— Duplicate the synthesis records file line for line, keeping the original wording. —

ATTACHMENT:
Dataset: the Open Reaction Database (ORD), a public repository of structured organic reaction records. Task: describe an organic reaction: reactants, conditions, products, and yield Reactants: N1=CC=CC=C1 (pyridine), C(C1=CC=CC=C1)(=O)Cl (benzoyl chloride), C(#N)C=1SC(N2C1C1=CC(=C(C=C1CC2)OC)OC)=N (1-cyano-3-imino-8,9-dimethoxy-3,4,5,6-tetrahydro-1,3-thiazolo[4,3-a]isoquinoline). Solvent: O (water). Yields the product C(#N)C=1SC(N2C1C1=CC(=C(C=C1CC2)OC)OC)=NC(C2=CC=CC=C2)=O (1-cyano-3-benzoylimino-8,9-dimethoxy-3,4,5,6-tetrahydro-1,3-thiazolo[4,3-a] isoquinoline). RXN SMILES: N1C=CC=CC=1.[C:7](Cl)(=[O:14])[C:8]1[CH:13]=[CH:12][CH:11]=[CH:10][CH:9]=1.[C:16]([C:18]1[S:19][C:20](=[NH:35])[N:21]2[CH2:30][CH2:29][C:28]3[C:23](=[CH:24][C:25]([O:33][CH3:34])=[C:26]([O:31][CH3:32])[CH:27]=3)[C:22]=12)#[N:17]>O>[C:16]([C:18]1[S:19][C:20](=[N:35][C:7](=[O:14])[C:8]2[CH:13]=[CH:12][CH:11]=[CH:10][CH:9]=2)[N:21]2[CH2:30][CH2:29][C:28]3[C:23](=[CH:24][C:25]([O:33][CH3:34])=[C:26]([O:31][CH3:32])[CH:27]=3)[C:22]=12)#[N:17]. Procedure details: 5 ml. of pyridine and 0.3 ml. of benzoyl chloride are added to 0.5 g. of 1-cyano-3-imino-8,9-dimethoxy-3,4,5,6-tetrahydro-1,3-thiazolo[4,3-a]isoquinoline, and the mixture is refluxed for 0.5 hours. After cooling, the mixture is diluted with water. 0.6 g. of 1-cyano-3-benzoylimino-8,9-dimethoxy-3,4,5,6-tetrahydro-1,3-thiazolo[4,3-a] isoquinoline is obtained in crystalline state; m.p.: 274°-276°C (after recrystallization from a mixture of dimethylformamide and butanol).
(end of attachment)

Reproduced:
Dataset: the Open Reaction Database (ORD), a public repository of structured organic reaction records. Task: describe an organic reaction: reactants, conditions, products, and yield Reactants: N1=CC=CC=C1 (pyridine), C(C1=CC=CC=C1)(=O)Cl (benzoyl chloride), C(#N)C=1SC(N2C1C1=CC(=C(C=C1CC2)OC)OC)=N (1-cyano-3-imino-8,9-dimethoxy-3,4,5,6-tetrahydro-1,3-thiazolo[4,3-a]isoquinoline). Solvent: O (water). Yields the product C(#N)C=1SC(N2C1C1=CC(=C(C=C1CC2)OC)OC)=NC(C2=CC=CC=C2)=O (1-cyano-3-benzoylimino-8,9-dimethoxy-3,4,5,6-tetrahydro-1,3-thiazolo[4,3-a] isoquinoline). RXN SMILES: N1C=CC=CC=1.[C:7](Cl)(=[O:14])[C:8]1[CH:13]=[CH:12][CH:11]=[CH:10][CH:9]=1.[C:16]([C:18]1[S:19][C:20](=[NH:35])[N:21]2[CH2:30][CH2:29][C:28]3[C:23](=[CH:24][C:25]([O:33][CH3:34])=[C:26]([O:31][CH3:32])[CH:27]=3)[C:22]=12)#[N:17]>O>[C:16]([C:18]1[S:19][C:20](=[N:35][C:7](=[O:14])[C:8]2[CH:13]=[CH:12][CH:11]=[CH:10][CH:9]=2)[N:21]2[CH2:30][CH2:29][C:28]3[C:23](=[CH:24][C:25]([O:33][CH3:34])=[C:26]([O:31][CH3:32])[CH:27]=3)[C:22]=12)#[N:17]. Procedure details: 5 ml. of pyridine and 0.3 ml. of benzoyl chloride are added to 0.5 g. of 1-cyano-3-imino-8,9-dimethoxy-3,4,5,6-tetrahydro-1,3-thiazolo[4,3-a]isoquinoline, and the mixture is refluxed for 0.5 hours. After cooling, the mixture is diluted with water. 0.6 g. of 1-cyano-3-benzoylimino-8,9-dimethoxy-3,4,5,6-tetrahydro-1,3-thiazolo[4,3-a] isoquinoline is obtained in crystalline state; m.p.: 274°-276°C (after recrystallization from a mixture of dimethylformamide and butanol).